Mars once had salt lakes that went through wet and dry phases similar to those on the Earth, according to a study that indicates that the red planet's climate 'dried out' over a long time.
According to the researchers, including those from Texas A&M University in the US, liquid water on Mars may have become unsustainable and evaporated as the planet's atmosphere became thinner, and the pressure at the surface became lesser.
The study, published in the journal Nature Geoscience, noted that over 3 billion years ago the lake that was present in Gale Crater -- an immense 95-mile-wide rocky basin that is being explored with the NASA Curiosity rover since 2012 -- underwent a drying episode possibly linked to the global drying of Mars.
The Gale Crater formed about 3.6 billion years ago when a meteor hit Mars, the study noted.
"Since then, its geological terrains have recorded the history of Mars, and studies have shown Gale Crater reveals signs that liquid water was present over its history, which is a key ingredient of microbial life as we know it," said co-author of the study Marion Nachon from Texas A&M University.
According to Nachon, the salt ponds eventually formed during these drying periods.
"It is difficult to say exactly how large these ponds were, but the lake in Gale Crater was present for long periods of time - from at least hundreds of years to perhaps tens of thousands of years," Nachon said.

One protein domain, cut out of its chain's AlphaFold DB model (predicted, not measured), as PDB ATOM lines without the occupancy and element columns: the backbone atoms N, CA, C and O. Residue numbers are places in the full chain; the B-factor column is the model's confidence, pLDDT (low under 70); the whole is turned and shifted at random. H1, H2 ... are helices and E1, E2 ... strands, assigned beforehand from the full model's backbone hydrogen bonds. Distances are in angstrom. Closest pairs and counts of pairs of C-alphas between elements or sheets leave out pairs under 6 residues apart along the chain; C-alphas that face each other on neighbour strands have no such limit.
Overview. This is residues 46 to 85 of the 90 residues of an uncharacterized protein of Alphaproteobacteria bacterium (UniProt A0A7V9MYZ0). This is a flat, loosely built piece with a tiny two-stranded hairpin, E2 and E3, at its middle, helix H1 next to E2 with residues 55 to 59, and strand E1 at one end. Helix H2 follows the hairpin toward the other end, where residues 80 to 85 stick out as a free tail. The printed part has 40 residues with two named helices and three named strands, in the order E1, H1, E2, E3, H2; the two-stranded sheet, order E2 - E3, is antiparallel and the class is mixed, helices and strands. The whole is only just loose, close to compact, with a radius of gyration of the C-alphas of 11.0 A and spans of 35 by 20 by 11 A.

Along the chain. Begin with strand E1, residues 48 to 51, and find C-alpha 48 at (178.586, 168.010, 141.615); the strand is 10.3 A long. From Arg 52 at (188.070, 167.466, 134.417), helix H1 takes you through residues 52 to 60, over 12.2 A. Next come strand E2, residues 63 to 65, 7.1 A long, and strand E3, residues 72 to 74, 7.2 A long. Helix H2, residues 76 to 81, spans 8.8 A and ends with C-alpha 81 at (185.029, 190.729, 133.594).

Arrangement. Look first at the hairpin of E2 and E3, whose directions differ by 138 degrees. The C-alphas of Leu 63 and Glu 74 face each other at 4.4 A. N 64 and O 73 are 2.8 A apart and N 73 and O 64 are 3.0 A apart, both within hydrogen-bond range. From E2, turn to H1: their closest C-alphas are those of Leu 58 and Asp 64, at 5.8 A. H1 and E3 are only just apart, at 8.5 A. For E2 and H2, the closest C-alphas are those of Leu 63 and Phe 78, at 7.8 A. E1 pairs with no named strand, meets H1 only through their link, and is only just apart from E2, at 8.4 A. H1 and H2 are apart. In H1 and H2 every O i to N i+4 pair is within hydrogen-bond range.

The researchers said that the salt ponds on Mars are similar to some found on the Earth such as those in a region called Altiplano near the Bolivia-Peru border.
Nachon added that the Altiplano is an arid, high-altitude plateau where rivers and streams from mountain ranges "do not flow to the sea but lead to closed basins, similar to what used to happen at Gale Crater on Mars."
"This hydrology creates lakes with water levels heavily influenced by climate. During the arid periods, Altiplano lakes become shallow due to evaporation, and some even dry up entirely," she said.
According to the researchers, the climate on Mars may have similarly fluctuated between wetter and drier periods.
The study also noted the types of chemical elements present in the liquid water that was present at the red planet's surface at the time, and the type of environmental changes any potential life forms on Mars may have had to cope with, had they existed.